Growing Up

Currently, it is 3:09 AM. I have about three point five hours before my alarm sets off, and yet, I can’t sleep. I usually don’t write about anything concerning politics, life, or anything of solid stature on this site, but today I feel that it is extremely important that I write this. It is no secret that I am a high school student, I’ve proudly stated this on my homepage. Recently, I feel like I’ve been decked by life. Coming to grips with the fact that I’m growing up has been extremely tough. I am in the Boy Scouts of America, and I am soon to becoming an Eagle Scout, the final rank in the Boy Scouts.

Over the past 48 hours, I’ve seen four friends ‘graduate’ to this rank ceremoniously. These friends, half of whom I’ve known for more than half a decade, have been essential to my development. Just watching them, listening to their life plans, worries, and dreams, shell-shocked me. Three years before this, our worries were ‘would there be enough root beer for this campout’ not ‘I hope I can get accepted to this college’. We are all tackling real life problems, and part of me is sad to see these fine young men move on with their lives. Relationships that we’ve built will not stand the test of time. Separate cities, stressful assignments, and eventually abundant families will, unfortunately, slowly erode at our friendships. It is simply life. Three years may not seem like a long time to the average person, but it is a huge transition. From age 14, a boy who loves LEGOs and riding his bike through the woods, to age 17, a young man who is striving for the next thing in life, and all the challenges that come with it. A jump from hiding grass stains on your church shirt to worrying about ACT scores and paychecks. I’m not here to complain, it has been an awesome experience, and I’m glad I’ve been exposed to the challenges, but let me take a moment to discuss the next steps.

College. In this day and age, college is not for everyone. Price is a huge factor in this decision. Our whole lives, we have been taught to go to college, get a degree, and of course, a well-paying job will fall into our lap. Nowadays, we go to college, get a bunch of debt, and get stuck finding a job. I personally believe college will be a great experience, which is why I’m choosing to go to my state’s school, unless I get a good scholarship elsewhere, which brings a segue to my next point.

Diversity. Me, a straight, white, male, is the exact opposite when schools and businesses think of Diversity, which makes me concerned. Not that I’m saying I deserve anything in this world, none of us do, but it feels like we’re (straight, white, males) are being punished for doing something we had no choice over. I didn’t choose my race or my gender. I’m totally fine with who I am, however, I do not check any major boxes, at least from the perspective of colleges and businesses. I am very fortunate to have the job I have now. They hire solely on experience. They do not look first for diversity, but a fit inside the company. They have done an excellent job hiring, all of my coworkers are excellent people. I wouldn’t have it any other way. I am also very grateful for my father, who has helped distinguish me inside my state’s school. They want me to come, which excites me. For the past 17 years of my life, I’ve been comparing myself to others, and I always come up short. For a while, I thought I was a lack luster programmer, until I pieced together the facts. I am a self-made programmer. I’ve never had any classes, nor any formal instruction. All of my knowledge comes from Google. I consider myself proficient. I have three apps on the iOS App Store. The area I live isn’t tech-phobic, but it certainly isn’t a breeding grounds for innovation. For a while, I wanted to go to some fancy CompSci school, but my father asked me: “Do you want to be the light among millions, or the light that shines though the darkness”. With that in mind, I can’t help but feel like I’m on the forefront of a revolution here. There are sometimes I get sad when I see people I follow on Twitter touring, well, Twitter, Google, and getting accepted into awesome tech schools, nothing I could feasibly do. Sure, you could argue that they have some awesome experience, but looking at the location of these people, it is easy to see that they grew up with that being all around them. None of this is to put them down, or make me uppity. I’m not being boastful. Just looking at facts, and maybe getting excited for a renaissance period in my city. Let me finish with this. I’m not going to pretend I have it hard, I’m not going to whine and moan, but let me say this. Growing up is hard, no matter what gender, age, race, or city that person lives in.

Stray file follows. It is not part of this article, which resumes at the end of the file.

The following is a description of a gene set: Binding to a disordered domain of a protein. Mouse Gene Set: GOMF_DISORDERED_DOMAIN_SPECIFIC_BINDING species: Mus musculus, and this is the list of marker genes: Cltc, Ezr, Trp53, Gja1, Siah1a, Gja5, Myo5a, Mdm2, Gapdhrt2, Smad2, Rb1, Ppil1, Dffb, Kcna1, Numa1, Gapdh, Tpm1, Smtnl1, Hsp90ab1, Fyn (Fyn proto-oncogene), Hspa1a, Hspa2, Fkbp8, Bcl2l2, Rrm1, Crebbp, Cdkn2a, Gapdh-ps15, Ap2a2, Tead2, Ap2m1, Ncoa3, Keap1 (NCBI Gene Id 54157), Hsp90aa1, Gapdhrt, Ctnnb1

It is all sucky and beautiful in its own, twisted way.

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